Today I leave you some of my photographs of objects seen under the microscope with a description of what is observed at 80x and 100x
Polymesoda is a mollusk that reaches 40 mm. Creamy white color, frequently with purple or grayish tints, light or dark brown periostraque; interior whitish to dark purple, usually with darker radial stripes at both ends.
Shell rounded on the front and angled on the back, with three cardinal teeth and two lateral teeth on each valve. On sandy bottoms they have more convex valves and more developed hinge teeth than on muddy bottoms. The outer surface has defined concentric chords. the oocyte is a female germ cell derived from the oogonia and which gives rise to the ovum.
Gastrulation is one of the stages of early embryonic development by which the trilaminar germ disc is formed, a structure with 3 differentiated embryonic layers that will give rise to all the organs and tissues of the embryo.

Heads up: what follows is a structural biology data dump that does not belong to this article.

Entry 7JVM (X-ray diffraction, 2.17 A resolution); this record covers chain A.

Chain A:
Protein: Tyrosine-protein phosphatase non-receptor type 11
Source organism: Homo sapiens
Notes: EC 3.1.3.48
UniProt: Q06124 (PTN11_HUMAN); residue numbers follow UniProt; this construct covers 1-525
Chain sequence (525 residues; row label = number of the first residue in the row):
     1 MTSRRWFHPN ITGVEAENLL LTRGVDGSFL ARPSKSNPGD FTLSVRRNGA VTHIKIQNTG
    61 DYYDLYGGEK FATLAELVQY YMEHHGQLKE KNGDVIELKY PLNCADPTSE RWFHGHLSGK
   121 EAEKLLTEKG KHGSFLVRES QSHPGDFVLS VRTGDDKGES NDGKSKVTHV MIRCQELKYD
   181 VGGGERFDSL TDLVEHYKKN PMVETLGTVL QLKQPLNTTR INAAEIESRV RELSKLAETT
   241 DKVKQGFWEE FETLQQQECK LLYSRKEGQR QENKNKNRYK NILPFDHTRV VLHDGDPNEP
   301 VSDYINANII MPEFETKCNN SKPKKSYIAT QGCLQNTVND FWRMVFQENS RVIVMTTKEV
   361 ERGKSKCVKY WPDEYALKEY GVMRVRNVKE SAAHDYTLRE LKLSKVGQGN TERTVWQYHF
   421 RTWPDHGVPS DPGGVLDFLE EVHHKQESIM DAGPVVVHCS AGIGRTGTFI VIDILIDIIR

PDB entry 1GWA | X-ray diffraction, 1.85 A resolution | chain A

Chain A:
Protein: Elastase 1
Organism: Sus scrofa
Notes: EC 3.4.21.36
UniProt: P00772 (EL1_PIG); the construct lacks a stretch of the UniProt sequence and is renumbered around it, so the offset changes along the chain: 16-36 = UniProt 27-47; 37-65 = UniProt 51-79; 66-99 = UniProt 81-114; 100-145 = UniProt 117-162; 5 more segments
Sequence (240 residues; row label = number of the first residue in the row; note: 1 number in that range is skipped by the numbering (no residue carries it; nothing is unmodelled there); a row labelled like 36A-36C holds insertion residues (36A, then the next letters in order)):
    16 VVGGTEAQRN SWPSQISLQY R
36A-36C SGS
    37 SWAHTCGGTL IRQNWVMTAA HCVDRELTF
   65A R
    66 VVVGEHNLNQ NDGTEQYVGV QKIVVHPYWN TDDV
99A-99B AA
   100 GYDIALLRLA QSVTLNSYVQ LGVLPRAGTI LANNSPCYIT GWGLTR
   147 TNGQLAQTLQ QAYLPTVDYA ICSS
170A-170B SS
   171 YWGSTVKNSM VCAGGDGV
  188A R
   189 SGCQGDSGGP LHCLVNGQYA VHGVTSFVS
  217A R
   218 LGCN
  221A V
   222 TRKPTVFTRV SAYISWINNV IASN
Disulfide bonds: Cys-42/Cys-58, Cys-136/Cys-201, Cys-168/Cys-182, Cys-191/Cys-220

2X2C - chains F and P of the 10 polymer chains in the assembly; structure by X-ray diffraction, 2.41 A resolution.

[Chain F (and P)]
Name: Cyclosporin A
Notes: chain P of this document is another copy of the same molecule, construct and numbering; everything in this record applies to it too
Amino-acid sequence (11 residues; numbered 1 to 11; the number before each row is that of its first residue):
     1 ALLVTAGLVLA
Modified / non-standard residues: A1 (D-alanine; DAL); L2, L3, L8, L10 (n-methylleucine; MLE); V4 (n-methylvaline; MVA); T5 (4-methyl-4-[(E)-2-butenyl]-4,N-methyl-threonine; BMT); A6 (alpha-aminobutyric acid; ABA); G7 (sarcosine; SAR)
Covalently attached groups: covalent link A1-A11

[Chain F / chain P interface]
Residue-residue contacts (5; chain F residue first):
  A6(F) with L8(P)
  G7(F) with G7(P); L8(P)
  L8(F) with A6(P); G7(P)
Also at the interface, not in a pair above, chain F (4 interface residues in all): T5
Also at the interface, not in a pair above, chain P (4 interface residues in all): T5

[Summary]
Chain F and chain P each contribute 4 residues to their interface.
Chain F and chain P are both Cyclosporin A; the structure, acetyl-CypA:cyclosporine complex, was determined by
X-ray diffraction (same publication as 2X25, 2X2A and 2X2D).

As a Biologist I had so many experiences in my profession that marked my life, I can fully say that although microscopy is not my thing! I can say that I learned to recognize the hard work that my colleagues do who spend so many hours under a microscope and who fight to change the history of modern science!
*Calotropis (Calotropis procera (Aiton) W. T. Aiton) is a spreading shrub or medium-sized tree reaching 2.5 to 6 m in height. It has a deep taproot, 3-4 m deep, and a secondary root system with woody lateral roots that may rapidly regenerate adventitious shoots when the plant is injured. The stems are crooked and covered with a fissured corky bark. The grey-green leaves are 15-30 cm long and 2.5-10 cm broad and have a succulent and waxy appearance, hence the name procera, which means wax in latin (Ecoport, 2011; Ecocrop, 2011; Orwa et al., 2009). The flowers are pentamerous, small, cream or greenish white at the base and purple violet at the extremity of the lobes. The fruit is a fleshy and inflated, up to 10 cm or more in diameter (Orwa et al., 2009; Kiew, 2001). In this microscope shot we can see the pollen sacs,